On 17 April, during a telephone conversation with AIC, when AIC referred to the certificate of quality ITS had issued, a representative of ITS stated, "we will be standing by that certificate". ITS by this time knew the results of the re-tests but said nothing about them.

AIC now alleged ITS was in breach of its contractual duties, which included a duty to use reasonable skill and care, a duty to seek permission before using samples and a duty to inform its client of the results of any tests. In addition, ITS owed duties in tort to correct or qualify representations it had made in certificates and/or to inform AIC of the re-tests and the results. By continuing to represent that the results of the original tests were reliable, ITS misrepresented the true situation and by deliberately choosing not to reveal anything about the re-tests, it was guilty of deceit.

Duties of an inspection company
Inspection companies are trusted to exercise independent judgment. It is inherent in the nature of their task that they assume responsibility to the buyer and/or sub-buyer for what is stated in the certificate (Niru Battery Manufacturing Co v Milestone Trading Ltd [2003] EWCA Civ 1446).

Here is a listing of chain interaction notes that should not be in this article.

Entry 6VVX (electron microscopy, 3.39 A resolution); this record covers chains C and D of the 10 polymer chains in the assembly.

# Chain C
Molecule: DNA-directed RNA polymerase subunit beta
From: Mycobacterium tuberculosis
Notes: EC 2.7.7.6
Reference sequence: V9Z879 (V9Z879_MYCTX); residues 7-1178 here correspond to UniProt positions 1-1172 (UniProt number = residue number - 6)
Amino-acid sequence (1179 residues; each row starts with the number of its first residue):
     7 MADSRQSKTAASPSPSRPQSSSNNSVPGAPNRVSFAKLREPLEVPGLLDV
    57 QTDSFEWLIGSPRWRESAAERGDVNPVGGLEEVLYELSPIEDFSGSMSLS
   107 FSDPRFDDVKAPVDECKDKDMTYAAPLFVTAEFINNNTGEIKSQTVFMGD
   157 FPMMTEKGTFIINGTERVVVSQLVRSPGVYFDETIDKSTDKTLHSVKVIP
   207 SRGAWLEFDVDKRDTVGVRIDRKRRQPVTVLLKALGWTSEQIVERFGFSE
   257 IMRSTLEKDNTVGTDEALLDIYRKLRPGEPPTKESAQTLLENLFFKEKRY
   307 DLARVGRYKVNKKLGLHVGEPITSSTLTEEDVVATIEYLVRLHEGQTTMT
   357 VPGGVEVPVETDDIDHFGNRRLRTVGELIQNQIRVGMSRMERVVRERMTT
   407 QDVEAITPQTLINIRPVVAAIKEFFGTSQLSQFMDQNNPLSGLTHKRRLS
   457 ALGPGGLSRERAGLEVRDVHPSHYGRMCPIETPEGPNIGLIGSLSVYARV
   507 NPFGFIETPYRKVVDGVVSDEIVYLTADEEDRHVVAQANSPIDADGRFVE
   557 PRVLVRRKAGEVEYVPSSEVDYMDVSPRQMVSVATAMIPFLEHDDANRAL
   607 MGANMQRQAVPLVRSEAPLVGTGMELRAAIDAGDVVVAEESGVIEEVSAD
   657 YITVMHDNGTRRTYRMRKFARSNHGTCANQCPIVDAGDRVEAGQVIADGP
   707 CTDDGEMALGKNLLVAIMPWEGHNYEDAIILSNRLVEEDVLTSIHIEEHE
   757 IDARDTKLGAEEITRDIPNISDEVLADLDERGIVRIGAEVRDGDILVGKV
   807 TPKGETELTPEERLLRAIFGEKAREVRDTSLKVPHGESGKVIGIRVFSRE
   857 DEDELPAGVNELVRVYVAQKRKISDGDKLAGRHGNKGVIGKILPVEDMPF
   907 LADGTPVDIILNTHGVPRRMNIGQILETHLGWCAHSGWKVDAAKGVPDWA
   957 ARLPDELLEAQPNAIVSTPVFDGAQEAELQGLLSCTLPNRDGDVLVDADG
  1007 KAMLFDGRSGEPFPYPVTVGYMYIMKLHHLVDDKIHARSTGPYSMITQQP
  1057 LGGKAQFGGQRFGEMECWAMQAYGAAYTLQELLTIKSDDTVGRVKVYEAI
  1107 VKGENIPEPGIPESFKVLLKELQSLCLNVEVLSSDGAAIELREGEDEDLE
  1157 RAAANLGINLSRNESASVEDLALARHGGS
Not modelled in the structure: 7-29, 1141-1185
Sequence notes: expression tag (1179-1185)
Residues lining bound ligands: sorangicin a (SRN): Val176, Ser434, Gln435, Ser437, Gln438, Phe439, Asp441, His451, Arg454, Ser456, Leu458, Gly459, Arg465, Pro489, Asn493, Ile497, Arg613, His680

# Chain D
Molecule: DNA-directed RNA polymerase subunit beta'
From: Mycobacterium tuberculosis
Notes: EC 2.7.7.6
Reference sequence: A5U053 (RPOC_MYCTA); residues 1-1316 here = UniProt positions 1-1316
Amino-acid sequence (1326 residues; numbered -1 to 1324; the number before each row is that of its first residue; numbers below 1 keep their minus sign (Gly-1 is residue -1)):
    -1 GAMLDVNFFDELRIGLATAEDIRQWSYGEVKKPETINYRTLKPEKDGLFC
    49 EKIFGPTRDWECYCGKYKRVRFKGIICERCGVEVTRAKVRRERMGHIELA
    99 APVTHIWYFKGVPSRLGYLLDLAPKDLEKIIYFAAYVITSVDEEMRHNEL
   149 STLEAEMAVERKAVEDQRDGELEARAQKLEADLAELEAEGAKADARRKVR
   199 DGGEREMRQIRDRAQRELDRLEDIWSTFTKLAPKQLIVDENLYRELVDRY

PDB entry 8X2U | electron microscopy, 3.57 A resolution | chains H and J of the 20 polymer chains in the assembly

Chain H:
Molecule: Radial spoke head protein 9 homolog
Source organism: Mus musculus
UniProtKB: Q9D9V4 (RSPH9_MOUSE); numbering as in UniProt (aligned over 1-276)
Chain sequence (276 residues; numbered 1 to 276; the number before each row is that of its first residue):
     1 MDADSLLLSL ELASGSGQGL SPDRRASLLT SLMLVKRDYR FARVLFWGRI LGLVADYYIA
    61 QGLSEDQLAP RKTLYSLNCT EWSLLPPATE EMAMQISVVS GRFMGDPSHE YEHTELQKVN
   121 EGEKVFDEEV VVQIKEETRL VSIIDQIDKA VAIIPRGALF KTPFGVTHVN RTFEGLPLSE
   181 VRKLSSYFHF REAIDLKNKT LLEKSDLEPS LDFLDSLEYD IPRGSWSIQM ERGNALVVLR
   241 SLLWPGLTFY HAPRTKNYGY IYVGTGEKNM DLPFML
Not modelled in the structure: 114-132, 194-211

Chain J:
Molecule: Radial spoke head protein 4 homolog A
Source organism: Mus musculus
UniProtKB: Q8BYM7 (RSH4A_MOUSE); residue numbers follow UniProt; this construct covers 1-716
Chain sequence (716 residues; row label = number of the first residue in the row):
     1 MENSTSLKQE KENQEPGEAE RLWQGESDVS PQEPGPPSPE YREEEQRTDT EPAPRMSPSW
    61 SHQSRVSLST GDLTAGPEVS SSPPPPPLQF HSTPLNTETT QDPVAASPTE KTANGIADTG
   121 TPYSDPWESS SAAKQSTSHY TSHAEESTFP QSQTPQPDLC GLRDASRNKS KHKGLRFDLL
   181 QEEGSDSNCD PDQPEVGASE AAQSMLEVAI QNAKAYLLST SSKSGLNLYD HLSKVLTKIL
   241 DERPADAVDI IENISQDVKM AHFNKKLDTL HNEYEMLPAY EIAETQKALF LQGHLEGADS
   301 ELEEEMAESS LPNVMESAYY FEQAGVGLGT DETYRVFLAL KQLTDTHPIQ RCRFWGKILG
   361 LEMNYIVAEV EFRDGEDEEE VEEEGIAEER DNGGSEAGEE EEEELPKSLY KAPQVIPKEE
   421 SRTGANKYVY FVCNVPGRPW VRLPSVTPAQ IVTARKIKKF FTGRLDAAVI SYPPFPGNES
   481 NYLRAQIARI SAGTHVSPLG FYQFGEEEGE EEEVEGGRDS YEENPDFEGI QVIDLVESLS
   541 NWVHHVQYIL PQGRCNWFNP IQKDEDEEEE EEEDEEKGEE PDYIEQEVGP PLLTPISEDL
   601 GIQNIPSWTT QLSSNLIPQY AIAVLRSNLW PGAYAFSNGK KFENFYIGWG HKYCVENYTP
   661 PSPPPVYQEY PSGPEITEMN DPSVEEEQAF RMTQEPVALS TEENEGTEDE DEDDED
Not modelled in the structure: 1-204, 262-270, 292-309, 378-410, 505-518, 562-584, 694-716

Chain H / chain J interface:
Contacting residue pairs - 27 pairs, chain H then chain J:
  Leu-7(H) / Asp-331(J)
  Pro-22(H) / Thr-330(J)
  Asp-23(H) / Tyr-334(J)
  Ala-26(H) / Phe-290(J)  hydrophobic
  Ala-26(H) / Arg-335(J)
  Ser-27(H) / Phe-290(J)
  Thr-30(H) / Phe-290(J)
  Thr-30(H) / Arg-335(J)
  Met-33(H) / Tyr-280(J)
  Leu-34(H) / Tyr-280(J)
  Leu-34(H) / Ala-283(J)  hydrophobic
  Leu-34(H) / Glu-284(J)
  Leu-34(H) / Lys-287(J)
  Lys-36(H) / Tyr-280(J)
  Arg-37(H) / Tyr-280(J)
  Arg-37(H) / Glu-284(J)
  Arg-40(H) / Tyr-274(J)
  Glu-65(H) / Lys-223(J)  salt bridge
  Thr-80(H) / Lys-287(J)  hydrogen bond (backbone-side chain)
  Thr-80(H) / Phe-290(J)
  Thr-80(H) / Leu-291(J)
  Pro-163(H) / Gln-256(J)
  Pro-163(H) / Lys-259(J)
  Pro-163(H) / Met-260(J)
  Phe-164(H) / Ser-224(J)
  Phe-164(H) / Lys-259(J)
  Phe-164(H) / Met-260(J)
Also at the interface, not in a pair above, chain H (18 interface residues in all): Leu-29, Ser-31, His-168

In this case, ITS was jointly instructed by Mobil and AIC. The contract between Mobil/AIC and ITS required ITS to take reasonable care to ensure any certificate it issued was accurate. In accepting those instructions, ITS assumed responsibility to anyone it should have had in contemplation as most likely to be affected by any error, and this included Galaxy as sub-buyer.

Drawing on International Standards in place at the material time (NAMAS Accreditation M10) which were reflected in ITS' own quality control manual, the judge drew up a summary of what was comprised in ITS's duty to take reasonable care. ITS was under an implied obligation to Mobil and AIC:

  • to determine whether Mobil had performed its contract with AIC in the relevant respects, applying the test methods specified in the instructions given;
  • to exercise independent and impartial judgment and to act as an independent and impartial inspection company at all material times;